Made from volcanic ground, the island of Chios emerges in the northern waters of the Aegean Sea. While the northern part is mainly covered with mountains and barren lands, the southern part is colored by fruits, almonds, olives, vines and uncountable mastic trees. These are the most characteristic trees of the island, a bush from whose fruits the Chian exclusively produce worldwide know products such as the mastic gum and a unique liquor that is served as an appetizer.
The main city, also called Chios, is built in a narrow plain with low hills opposite to the Minor Asian coast, in the same place where the ancient city was found. Today, it is a commercially active and lively city, with buildings of recent construction of more than one floor. However, the old flavor can still be noticed since big parts of the Genoese fortress with houses of the Ottoman period are conserved in good conditions, although this Byzantine fortress of the 10th century A.D. had to be repaired by various following conquerors. The main entrance and the western wall show Occidental signs and blazons, while some parts of the 60 meters width ditch surrounding the fortress are also preserved. It was built in the Byzantine period and constituted the the administrative centre of the island. It enjoyed a great development during the Genovese governance. It was an example of a Renaissance-type city. Its walls resisted numerous attacks from Genovese, Venetians and Turks. You will also find the "Justiniani" Museum for Exhibitions and other appreciable Byzantine monuments, as for example, the Saint George Church.
Outside the fortress, in the central square of Vounaki, a mosque houses the Byzantine Museum. This central square "Vounaki" has an admirable garden with the ruins of a church dating from the first Christian years and with various statues of well-known Chioansm, especially Constantine Canaris, a great fighter of the Greek Revolution in 1821. You will also find an outside cafe and a summer-cinema.
The Homerion Cultural Centre organises painting and sculpture exhibitions, theatre representations, concerts, interesting speeches and conferences.
For your walks in the commercial part of the town, you can use the central street and walking area of "Aplotaria", as a point of orientation. "Aplotaria" comes from the verb "aplono", meaning to spread out, because the salesman laid out their products in front of their shops. On your right and on your left, you will find little paths with hundreds of shops and a great variety of products. At the end of the "Aplotaria" street, the Chian Maritime Museum is hosted in a neoclassical building, where you discover Chios' great maritime tradition, known throughout the world by its Ship-owners which control an important part of the world commercial shipping.
If you continue walking on the F. Argenti Street, you will find the Chios Cathedral and on its opposite, the historical High School. Further down is the library "Adamantios Korais" (famous University Professor in Paris), one of the biggest and most imporant in whole Greece, which was considered until the destruction of Chios in 1822 as one of the main librairies of the Eastern Worl. Among its book-collections you will see, in addition to some rare editions donated by late Korais, other significant collections. It contains approximately 130.000 works. An important step to come to a full understanding if Chios' history, is the visit of the Archaeological Museum of Chios, next to the Aegean University. Significant discoveries of the pre-historical, ancient and classical periods from excavations in various sites of the island are presented in the museum.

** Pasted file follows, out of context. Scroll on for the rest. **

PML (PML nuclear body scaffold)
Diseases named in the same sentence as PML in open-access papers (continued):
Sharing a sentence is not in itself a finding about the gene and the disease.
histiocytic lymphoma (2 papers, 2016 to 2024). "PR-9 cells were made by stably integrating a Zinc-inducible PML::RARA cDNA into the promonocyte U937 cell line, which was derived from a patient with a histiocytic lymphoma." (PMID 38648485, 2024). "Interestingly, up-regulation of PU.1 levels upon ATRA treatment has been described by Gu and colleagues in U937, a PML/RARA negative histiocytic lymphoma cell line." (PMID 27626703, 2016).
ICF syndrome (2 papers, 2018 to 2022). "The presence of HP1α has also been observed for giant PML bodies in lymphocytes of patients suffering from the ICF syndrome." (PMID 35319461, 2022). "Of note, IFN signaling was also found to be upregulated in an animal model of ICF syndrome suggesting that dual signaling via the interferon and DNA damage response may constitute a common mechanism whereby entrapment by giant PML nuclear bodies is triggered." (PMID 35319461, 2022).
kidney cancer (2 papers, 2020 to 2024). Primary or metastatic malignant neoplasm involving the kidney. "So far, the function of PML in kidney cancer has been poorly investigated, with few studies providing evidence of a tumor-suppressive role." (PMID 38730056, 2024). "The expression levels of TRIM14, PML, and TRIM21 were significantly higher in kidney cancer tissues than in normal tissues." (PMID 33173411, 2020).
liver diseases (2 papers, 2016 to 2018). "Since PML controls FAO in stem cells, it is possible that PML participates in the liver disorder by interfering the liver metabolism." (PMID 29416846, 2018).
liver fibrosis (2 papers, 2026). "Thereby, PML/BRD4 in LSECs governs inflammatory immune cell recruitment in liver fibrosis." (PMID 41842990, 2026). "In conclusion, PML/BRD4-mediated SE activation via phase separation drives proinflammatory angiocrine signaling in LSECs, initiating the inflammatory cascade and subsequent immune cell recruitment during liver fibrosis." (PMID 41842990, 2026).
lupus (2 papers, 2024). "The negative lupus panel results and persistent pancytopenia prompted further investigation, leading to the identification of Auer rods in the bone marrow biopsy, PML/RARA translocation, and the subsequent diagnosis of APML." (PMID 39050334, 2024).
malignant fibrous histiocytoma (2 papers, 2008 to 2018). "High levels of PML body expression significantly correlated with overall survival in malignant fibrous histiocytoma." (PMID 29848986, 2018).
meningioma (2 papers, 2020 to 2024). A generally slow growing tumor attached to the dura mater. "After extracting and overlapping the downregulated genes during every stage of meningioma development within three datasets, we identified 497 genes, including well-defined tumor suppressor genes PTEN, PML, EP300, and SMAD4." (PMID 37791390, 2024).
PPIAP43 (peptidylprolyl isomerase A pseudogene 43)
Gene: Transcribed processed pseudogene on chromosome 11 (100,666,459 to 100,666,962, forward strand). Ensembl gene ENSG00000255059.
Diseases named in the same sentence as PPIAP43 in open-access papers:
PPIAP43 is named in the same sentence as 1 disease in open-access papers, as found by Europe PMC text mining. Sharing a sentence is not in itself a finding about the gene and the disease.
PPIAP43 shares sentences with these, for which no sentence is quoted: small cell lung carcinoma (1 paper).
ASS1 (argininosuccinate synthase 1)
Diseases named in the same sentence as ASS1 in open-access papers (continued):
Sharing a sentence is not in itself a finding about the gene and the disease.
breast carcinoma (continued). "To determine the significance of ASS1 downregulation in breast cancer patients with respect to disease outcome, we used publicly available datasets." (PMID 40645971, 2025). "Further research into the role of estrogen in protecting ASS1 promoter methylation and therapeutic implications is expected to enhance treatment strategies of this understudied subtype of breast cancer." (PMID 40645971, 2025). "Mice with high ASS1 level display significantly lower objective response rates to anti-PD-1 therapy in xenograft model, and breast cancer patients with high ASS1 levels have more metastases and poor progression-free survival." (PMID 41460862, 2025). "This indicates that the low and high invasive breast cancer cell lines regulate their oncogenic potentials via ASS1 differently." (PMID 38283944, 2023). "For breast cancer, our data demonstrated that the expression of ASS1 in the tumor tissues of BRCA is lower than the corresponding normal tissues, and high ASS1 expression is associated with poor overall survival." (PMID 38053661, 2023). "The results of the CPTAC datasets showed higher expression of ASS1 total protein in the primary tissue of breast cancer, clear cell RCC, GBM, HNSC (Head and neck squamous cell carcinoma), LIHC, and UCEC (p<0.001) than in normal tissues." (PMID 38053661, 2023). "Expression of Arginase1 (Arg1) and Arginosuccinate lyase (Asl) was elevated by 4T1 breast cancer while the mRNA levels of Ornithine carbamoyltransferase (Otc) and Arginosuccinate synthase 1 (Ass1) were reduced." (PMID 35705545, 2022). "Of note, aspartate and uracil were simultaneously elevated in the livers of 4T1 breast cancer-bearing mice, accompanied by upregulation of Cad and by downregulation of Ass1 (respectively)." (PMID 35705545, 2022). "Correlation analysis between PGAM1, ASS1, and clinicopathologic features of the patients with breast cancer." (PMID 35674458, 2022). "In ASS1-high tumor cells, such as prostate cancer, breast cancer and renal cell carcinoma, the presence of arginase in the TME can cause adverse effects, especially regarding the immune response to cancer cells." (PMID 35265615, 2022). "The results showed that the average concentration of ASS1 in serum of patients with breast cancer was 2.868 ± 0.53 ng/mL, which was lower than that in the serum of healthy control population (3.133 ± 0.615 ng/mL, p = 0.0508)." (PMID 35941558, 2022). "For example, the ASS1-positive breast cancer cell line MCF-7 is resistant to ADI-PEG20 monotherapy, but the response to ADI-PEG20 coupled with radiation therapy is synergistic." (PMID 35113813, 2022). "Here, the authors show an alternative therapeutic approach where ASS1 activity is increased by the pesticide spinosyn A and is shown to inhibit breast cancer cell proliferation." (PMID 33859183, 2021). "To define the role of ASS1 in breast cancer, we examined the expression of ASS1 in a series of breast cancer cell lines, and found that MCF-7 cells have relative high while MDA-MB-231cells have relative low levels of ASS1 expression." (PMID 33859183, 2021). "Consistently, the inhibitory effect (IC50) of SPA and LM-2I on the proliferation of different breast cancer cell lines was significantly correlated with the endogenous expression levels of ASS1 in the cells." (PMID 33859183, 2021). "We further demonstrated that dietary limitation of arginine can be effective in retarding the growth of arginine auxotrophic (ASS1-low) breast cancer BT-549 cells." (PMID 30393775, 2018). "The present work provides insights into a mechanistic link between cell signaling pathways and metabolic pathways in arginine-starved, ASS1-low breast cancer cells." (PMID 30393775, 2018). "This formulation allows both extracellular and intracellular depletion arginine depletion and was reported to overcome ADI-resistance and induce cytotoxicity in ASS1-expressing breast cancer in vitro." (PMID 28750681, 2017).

Once visited the town of Chios, it is worth to make an excursion to other villages such as Karyes. Ten kilometers from there stands Nea Moni, a monastery of the 11th century with spectacularly beautiful mosaics, ones of the best in Greece together with those in Dafnonas and Osiou Loukas.
On the other hand, on the southern part of the island you will find some medieval villages that you should not miss either, such as Mesta, Olympi and Pirgi, in the center of Mastichora. The most characteristic feature of these villages is that their houses are built one attached to the other in a way that their walls make up the village’s wall. Furthermore, the houses in Pirgi are engraved with interesting gray and white decorative drawings. In the center of the village, many small streets come out onto a picturesque square where it stands the church of Aghioi Apostoli, decorated with beautiful murals. Outside the village, in the southern coast of the island, in Kato Fana, lay the ruins of holy Apollo. In Emborios, partly hidden under the sea, there are some remains of what it used to be an ancient important commercial center of the Bronze Age. The village has also a beach of black pebbles perfect for swimming.
The road heading North passes from Vrontados, a municipality with rich villas Towards the end of the settlement there stands the enormous historical rock of Daskalopetra, from where Homer used to teach. Some taverns next to the sea will invite you to taste the local mezedes and the typical drink ouzo. Near this site are the beaches Ormos Lo and Daskalopetra. The Vrontados area is well-known through a custom happening every year on Eastern, after the Announcement of the Resurrection of the Christ. The so-called "Rouketopolemos" (fight of fireworks), offers a fantastic spectacle every year and gets known in the world through tv-news.
A complete highway system connects the city of Chios with the 64 villages (belonging to 8 communes) and the fabulous beaches of the island.